The major obstacle to the successful application of human cardiac stem cell biology is the immaturity of in vitro stem cell-derived cardiomyocytes. Genetic manipulations of stem cell-derived cardiomyocytes have not been successful in achieving the maturity sufficient for regenerative medicine, drug screening, disease modeling and developmental biology. Recent multi-center study revealed the importance of non-genetic contributors to the development of congenital heart disease. Thus, in both in vitro and in vivo settings, non-genetic factors are understudied area of research that can, combined together with the wealth of knowledge in genetic contributors to cardiogenesis, potentially solve the immaturity issue of stem cell-derived cardiomyocytes. In fact, the metabolic/nutritional environment is a major non-genetic factor that impact heart formation. It is well-established that maternal hyperglycemia is associated with significant increase in the risk of congenital heart disease. However, little is known about whether high glucose directly impact the differentiation of cardiomyocytes and how high glucose might impact the flow of downstream metabolic pathways. Glucose is the most critical nutrients to the cells and its metabolism is tightly regulated in any cells. In the fetal heart, glucose is taken up through transporter isoforms 1 and 4 and processed through multiple catabolic and anabolic pathways including glycolysis, TCA, pentose phosphate pathway, hexosamine pathway, etc. Our preliminary data with human embryonic stem cell-derived cardiomyocytes and murine model of diabetic pregnancy suggest that it is not the catabolic extraction of energy but the anabolic biosynthesis of nucleotides from glucose that plays a major role in regulating cardiogenesis during fetal stage. These results have led to our central hypothesis that glucose inhibits fetal cardiac maturation via nucleotide biosynthesis. This proposal will test it by genetic, metabolic, and physiological analyses in vivo and in vitro. The results are expected to demonstrate that unique metabolic environment of fetal heart is not merely a consequence of genetic differentiation program but also a driver of cardiac maturation. By focusing on understudied area of cardiogenesis research, this study will add another dimension to our understanding of cardiogenesis and congenital heart disease.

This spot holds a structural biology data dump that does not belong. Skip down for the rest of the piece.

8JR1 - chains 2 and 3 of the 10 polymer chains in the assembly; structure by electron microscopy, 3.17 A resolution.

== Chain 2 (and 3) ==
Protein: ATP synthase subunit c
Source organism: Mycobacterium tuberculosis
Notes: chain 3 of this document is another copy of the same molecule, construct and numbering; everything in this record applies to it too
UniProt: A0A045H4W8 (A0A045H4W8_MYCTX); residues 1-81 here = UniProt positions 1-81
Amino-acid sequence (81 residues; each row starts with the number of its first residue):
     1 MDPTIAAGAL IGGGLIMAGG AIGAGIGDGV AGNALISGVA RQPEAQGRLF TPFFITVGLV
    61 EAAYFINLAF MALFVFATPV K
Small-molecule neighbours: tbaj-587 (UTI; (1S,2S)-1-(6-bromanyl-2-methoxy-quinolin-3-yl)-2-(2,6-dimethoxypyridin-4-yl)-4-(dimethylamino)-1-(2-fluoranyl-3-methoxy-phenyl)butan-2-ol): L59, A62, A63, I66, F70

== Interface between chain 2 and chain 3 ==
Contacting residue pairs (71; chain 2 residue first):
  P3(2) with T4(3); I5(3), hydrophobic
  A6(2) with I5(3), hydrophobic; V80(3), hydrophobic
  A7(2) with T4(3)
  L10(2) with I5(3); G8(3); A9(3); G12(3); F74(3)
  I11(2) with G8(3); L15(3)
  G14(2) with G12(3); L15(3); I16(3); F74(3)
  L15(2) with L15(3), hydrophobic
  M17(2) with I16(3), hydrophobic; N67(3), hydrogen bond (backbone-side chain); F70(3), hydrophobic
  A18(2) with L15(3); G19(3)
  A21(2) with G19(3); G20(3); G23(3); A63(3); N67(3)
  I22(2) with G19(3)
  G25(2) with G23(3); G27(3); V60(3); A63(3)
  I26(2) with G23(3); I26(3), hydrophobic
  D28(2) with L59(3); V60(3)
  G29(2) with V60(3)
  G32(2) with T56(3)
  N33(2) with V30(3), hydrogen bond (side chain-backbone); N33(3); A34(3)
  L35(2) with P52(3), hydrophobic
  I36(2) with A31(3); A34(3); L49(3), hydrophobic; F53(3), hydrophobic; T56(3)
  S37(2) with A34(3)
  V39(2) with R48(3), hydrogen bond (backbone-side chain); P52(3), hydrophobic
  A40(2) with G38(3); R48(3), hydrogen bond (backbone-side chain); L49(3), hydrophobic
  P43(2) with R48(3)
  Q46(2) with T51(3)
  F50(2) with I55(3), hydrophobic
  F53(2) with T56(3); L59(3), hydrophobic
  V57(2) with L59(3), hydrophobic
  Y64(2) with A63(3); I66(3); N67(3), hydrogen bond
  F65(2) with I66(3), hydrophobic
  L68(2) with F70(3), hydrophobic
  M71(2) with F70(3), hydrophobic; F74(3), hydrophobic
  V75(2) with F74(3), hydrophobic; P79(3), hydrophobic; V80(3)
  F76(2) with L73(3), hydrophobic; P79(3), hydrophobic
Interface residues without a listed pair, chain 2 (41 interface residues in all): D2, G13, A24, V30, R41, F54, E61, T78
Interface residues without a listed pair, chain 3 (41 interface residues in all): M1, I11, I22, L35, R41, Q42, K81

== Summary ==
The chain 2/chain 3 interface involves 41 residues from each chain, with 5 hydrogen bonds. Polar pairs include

Cardiac differentiation is regulated by both genetic factors and non-genetic factors. Although it is well-established that maternal hyperglycemia significantly increases the risk of congenital heart disease, little is known about how glucose, the most fundamental of nutrients, impacts heart formation. Using mouse lines and human pluripotent stem cells as models, this proposal tests the hypothesis that glucose inhibits fetal cardiac maturation, delve into its mechanism and explore the metabolic aspect of cardiac stem cell biology.